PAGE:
Sacrificial Leadership



This is not a thesis about how Mary conceived Jesus, whether or not He really existed or His demise on the cross. It is sufficient to say that I am a strong and firm believer in the man called Christ Jesus and the values and principles He taught in the Bible and that I do my best to live by them every day.


In my opinion, Jesus was one of, if not the most, influential people to ever walk the face of this earth. There is so much to His life and personality to explore that it would take years to dissect all the layers. For this commentary, I will focus on his leadership and what I have learned from studying Him.


Of all the characteristics he displayed as a leader, today I will focus on sacrifice. There are some great examples of sacrificial leadership being demonstrated in our country today by front line workers who take their positions to help the population fight the novel Corona virus while risking their own health. I applaud them and thank them for their service.


Simply put, a sacrificial leader puts others before themselves.


The dictionary definition of sacrifice is “the surrender or destruction of something desired for the sake of a higher or more pressing claim.”


Jesus’ life was a lesson in love. Love for His heavenly Father which He showed by sacrificing His own desires to do what His Father wanted Him to do. And love for his followers to the point of giving up His own life for His friends in the Ultimate Sacrifice.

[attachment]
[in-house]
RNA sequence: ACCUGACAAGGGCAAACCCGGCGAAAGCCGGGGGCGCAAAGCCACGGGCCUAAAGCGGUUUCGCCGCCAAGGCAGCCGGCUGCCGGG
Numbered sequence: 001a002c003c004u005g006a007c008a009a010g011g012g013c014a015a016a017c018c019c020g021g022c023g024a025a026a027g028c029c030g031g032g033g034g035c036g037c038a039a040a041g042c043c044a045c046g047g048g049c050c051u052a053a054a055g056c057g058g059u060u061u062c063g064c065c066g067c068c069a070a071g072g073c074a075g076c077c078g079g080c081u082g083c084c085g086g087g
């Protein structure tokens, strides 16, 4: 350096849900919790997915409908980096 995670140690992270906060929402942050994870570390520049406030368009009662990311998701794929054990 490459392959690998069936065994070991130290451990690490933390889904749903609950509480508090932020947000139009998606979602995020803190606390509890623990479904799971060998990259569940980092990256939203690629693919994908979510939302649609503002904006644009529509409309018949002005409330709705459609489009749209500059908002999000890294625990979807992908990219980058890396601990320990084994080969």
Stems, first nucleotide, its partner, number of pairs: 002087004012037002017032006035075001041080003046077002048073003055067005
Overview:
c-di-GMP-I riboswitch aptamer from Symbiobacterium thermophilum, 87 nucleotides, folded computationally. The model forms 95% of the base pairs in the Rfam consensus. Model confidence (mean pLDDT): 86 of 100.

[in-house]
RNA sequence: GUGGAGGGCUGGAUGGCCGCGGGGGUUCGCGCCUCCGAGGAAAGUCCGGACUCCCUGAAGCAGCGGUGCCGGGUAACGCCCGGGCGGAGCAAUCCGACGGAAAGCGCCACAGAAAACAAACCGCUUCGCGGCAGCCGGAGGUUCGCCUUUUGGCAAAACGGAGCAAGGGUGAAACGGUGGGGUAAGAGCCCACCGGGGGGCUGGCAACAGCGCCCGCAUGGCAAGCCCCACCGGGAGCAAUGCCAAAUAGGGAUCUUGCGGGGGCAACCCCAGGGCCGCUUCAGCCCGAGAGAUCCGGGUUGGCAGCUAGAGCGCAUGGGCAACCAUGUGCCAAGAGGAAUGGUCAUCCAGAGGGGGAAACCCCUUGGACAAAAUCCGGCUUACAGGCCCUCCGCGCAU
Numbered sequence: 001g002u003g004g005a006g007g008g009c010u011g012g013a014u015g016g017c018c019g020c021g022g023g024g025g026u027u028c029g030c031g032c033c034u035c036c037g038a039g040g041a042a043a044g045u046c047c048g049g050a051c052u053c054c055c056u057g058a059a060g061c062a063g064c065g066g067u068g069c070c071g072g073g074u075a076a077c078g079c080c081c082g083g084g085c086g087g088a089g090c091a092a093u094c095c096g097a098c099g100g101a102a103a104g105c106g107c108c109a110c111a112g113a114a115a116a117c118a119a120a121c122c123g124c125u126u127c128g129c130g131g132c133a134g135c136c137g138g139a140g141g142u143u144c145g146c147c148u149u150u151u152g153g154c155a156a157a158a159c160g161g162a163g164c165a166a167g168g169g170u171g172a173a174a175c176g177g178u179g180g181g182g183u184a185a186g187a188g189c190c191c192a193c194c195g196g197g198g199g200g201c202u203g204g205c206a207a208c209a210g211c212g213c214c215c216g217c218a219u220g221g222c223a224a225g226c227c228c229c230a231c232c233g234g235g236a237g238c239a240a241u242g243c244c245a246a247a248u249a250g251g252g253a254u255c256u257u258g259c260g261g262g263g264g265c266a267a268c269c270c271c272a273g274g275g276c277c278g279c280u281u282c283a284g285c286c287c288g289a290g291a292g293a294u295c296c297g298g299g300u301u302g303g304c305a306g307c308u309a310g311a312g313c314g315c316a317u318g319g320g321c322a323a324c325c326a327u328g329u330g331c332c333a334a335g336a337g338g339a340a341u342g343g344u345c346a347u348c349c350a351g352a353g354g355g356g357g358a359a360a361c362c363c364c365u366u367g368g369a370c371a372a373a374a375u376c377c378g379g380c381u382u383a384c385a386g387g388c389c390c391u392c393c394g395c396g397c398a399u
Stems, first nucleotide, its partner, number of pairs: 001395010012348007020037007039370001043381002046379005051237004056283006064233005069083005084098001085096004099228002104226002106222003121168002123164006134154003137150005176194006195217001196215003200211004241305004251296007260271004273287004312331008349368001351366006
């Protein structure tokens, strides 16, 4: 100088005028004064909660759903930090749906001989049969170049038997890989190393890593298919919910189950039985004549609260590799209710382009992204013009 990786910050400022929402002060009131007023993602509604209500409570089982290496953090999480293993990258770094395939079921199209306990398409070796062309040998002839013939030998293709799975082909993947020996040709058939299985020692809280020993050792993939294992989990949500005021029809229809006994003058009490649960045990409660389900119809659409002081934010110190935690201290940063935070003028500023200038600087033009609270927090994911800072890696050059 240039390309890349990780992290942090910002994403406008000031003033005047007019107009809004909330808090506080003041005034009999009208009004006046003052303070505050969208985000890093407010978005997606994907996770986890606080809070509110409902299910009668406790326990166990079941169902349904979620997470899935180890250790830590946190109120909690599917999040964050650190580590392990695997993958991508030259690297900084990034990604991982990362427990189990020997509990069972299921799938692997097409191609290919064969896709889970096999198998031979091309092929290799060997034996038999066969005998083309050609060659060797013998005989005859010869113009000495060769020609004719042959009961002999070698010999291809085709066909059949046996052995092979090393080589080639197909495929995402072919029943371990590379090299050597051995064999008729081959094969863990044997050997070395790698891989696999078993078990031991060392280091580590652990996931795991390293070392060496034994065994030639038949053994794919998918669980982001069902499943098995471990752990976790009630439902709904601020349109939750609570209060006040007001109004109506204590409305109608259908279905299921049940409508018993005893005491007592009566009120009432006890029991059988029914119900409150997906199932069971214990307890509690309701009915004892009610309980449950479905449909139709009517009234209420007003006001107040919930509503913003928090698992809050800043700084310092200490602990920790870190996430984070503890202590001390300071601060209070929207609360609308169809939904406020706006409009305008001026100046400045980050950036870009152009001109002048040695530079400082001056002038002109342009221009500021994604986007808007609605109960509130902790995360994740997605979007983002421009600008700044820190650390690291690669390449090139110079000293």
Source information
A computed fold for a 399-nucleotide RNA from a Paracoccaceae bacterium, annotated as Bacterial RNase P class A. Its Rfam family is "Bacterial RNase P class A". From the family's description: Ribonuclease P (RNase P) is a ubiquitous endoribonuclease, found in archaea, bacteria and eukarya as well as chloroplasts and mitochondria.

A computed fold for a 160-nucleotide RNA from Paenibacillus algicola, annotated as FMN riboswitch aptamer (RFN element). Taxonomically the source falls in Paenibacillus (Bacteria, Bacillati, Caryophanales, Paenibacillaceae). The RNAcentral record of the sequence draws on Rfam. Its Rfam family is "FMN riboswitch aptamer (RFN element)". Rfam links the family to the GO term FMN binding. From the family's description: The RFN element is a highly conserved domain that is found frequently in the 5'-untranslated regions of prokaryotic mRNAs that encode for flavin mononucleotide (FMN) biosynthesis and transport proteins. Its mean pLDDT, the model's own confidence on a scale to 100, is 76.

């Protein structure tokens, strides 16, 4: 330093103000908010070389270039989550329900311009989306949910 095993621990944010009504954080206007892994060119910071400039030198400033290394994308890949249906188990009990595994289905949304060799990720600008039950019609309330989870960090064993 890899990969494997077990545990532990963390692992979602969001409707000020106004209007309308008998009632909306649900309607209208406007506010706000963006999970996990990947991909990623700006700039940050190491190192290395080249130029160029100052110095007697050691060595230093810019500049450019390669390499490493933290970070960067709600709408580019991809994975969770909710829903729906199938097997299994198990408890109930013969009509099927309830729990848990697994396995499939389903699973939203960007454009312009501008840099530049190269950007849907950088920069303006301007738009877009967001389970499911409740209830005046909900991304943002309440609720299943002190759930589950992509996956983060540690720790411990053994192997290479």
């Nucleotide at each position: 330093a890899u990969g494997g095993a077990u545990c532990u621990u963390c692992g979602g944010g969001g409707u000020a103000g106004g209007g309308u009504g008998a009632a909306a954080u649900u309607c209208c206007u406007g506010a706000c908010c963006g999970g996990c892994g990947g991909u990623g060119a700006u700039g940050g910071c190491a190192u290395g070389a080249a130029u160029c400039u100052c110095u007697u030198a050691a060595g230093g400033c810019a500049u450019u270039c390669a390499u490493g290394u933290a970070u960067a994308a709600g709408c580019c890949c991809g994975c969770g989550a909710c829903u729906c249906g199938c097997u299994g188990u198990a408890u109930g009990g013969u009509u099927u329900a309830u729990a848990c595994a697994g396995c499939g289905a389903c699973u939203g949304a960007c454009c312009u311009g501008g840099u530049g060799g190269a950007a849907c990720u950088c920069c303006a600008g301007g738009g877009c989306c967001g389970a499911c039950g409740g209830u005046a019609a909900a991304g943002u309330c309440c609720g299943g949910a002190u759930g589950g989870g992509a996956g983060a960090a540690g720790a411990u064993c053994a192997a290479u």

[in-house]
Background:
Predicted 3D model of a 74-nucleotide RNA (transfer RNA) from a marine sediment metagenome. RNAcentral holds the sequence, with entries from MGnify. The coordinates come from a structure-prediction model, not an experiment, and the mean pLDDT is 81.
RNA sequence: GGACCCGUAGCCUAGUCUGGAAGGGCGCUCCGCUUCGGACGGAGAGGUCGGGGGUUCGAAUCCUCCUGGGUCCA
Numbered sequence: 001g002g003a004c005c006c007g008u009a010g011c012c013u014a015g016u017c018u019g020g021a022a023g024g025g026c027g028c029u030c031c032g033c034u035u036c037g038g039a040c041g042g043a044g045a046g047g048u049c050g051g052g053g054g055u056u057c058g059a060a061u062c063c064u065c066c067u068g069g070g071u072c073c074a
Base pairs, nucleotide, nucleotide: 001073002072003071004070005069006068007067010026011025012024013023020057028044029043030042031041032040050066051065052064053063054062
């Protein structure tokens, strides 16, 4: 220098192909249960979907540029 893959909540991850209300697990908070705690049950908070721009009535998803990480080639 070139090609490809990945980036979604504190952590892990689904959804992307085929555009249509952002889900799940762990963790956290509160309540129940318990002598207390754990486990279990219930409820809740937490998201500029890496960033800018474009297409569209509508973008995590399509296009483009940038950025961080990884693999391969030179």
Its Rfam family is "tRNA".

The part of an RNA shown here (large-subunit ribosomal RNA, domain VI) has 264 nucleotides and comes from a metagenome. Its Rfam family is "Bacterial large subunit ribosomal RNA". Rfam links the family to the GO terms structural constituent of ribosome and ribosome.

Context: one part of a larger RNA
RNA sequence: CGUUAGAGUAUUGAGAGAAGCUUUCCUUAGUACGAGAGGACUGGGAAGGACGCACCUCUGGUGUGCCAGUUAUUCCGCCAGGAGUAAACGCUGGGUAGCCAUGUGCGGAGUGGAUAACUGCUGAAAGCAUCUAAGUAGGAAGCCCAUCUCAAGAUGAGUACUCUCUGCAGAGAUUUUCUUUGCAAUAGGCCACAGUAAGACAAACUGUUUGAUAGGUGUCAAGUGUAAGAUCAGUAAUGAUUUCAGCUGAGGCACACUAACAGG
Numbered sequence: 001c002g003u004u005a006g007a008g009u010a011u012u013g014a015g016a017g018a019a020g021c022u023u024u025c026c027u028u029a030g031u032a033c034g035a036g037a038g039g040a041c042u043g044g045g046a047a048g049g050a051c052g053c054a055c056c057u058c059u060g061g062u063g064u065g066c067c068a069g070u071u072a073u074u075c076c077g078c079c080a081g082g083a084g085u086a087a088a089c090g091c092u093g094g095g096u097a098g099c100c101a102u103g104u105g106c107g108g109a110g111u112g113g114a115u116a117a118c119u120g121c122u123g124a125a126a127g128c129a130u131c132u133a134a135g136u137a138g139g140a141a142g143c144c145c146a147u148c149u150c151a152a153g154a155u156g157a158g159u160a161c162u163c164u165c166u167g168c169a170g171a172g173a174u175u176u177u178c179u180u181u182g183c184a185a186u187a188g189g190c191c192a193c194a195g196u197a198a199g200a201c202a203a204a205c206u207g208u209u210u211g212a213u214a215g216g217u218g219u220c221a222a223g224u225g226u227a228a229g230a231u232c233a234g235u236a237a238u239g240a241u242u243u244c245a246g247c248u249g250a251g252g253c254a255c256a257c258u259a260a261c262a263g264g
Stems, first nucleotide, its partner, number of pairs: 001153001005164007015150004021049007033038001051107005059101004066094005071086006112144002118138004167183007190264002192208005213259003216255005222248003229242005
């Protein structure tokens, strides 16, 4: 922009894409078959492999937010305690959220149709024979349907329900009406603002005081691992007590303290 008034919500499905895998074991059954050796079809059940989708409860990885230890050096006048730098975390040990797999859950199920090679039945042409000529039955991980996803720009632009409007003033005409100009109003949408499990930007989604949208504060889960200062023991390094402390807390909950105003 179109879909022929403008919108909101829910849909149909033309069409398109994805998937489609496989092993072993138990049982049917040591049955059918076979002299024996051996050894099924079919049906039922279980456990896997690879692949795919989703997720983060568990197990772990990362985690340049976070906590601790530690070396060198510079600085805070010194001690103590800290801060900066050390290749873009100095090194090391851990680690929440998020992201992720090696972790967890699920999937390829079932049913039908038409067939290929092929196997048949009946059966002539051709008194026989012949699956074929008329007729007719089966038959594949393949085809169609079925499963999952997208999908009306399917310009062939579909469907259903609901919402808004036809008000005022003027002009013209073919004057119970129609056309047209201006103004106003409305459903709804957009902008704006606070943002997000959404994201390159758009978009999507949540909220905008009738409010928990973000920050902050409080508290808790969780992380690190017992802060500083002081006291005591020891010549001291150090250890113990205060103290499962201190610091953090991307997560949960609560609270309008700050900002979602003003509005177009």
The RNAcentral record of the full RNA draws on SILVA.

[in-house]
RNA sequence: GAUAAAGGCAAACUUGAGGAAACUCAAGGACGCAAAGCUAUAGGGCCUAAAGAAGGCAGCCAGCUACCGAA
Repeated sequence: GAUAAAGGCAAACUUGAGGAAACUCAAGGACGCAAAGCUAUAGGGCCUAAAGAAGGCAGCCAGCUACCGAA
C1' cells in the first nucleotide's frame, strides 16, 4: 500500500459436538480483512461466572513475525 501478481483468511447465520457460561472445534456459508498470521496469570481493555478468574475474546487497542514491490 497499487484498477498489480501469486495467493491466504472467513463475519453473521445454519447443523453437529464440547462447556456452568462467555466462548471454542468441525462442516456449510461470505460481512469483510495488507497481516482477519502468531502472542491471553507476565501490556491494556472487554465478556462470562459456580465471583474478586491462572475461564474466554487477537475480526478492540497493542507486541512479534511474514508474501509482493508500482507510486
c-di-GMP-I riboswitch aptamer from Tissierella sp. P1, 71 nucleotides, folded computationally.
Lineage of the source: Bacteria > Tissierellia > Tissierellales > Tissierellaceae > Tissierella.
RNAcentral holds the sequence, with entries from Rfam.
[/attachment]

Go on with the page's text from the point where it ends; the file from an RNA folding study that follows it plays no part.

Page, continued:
Instead of usurping His authority as a leader, Jesus exemplified servanthood when He washed the feet of His followers to accentuate the principle that anyone who wants to be great must make himself the servant of all.


He was a compassionate leader with a heart for the people. He empowered them with His message and enabled them to think at a higher level to improve their living conditions.

Ritesh Daryani explains what that looks like in a modern organization.


“It is a myth that sacrificial leader forgets about his own aspirations and slogs for the team. On the contrary sacrificial leader does his job of developing others so well and looking at their needs that in turn he grows in that position and people recognize him as a great leader in the organization.”


Sacrificial leaders empower their followers to tap into and unlock their hidden potential then deploy them to go influence and impact their families, organizations and communities.


“Sacrificial leader to me is the one who invests time in developing others, fights for team members’ interests keeping in mind organizational goals and priorities, goes out of the way to help team members, and also provides resources to the team to meet overall team goals.” Daryani says.


A true leader equips people for life, not just for work and that is evident in the leadership characteristics of Jesus.


Here are some other principles that I’ve learned from studying the life of Jesus:


1. He lived a life of conviction, not one catering to public opinion

2. His leadership was exponential – it is still impacting us in the 21st century

3. He prioritized quiet time – prayer and meditation

4. He had a laser-like focus on his vision and mission

5. He developed His followers well to continue the work He started after He left

6. Bringing transformation to people’s lives is a process, not an overnight accomplishment

7. No matter how good your intentions are you will be criticized

8. Forgiveness is a necessary element in leadership

9. Make Love the foundation of your leadership values

10. Leaders who lead from a place of love are fearless

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